A variety of dual-combination maintenance inhalers are used to treat asthma and chronic obstructive pulmonary disease (COPD). Understanding patient preferences for treatment attributes may help select an optimal treatment from the patient perspective.
Patient preferences for maintenance inhaler device and medication attributes were elicited through a discrete choice experiment and used in benefit-risk assessments to calculate predicted choice probabilities (PrCPs) for 14 dual-combination maintenance inhalers in four treatment classes: lower- and higher-dose inhaled corticosteroid (ICS)/long-acting beta agonist (LABA) inhalers for asthma, and ICS/LABA and long-acting muscarinic antagonist (LAMA)/LABA inhalers for COPD.
For all treatment classes, reduced exacerbations and faster onset of action were the most important attributes. For all classes, patients were willing to tolerate an extra yearly exacerbation to decrease the medication’s onset of action from 30 to 5 min. For patients with asthma using lower-dose ICS/LABA (n = 497), budesonide/formoterol fumarate dihydrate (80 μg/4.5 μg) pressurized metered-dose inhaler (pMDI) had the highest PrCP (28.4%), and for those using a higher-dose ICS/LABA (n = 285), PrCPs were highest for mometasone furoate/formoterol fumarate dihydrate (200 μg/5 μg) pMDI (27.0%) and budesonide/formoterol fumarate dihydrate (160 μg/4.5 μg) pMDI (26.9%). For patients with COPD using an ICS/LABA (n = 574), budesonide/formoterol fumarate dihydrate (160 μg/4.5 μg) pMDI had the highest PrCP (56.6%), and for those using a LAMA/LABA inhaler (n = 217), tiotropium/olodaterol (2.5 μg/2.5 μg) soft mist inhaler had the highest PrCP (42.3%).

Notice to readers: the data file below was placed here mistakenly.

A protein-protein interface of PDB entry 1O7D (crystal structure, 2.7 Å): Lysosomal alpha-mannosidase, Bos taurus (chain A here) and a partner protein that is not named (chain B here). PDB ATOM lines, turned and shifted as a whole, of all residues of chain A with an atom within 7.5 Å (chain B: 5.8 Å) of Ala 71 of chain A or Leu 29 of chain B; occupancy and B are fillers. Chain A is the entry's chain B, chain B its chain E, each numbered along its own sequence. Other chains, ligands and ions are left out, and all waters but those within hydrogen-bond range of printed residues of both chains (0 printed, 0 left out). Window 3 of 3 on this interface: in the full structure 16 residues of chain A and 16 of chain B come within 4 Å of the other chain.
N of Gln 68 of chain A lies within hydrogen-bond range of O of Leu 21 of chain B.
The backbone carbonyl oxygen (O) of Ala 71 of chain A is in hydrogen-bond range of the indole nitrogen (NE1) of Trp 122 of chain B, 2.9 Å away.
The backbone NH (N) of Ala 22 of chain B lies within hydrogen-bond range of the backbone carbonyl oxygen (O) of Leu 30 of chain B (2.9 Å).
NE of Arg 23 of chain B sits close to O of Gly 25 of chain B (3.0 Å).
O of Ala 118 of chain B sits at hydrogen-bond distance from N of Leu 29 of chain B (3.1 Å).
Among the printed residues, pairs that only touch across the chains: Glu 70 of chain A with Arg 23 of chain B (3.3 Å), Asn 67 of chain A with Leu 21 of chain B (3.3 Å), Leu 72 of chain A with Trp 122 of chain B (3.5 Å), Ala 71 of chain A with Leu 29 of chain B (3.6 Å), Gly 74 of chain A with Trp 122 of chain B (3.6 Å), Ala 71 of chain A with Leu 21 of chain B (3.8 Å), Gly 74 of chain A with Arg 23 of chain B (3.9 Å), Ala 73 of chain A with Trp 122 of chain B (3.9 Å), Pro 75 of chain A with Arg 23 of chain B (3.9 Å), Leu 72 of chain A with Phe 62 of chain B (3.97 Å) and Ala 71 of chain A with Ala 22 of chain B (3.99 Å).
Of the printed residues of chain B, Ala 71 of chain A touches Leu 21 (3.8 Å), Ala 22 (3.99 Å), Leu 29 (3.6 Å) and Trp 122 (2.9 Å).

Patient preference data for maintenance inhaler attributes can be used to identify a preference order of inhalers in different treatment classes.
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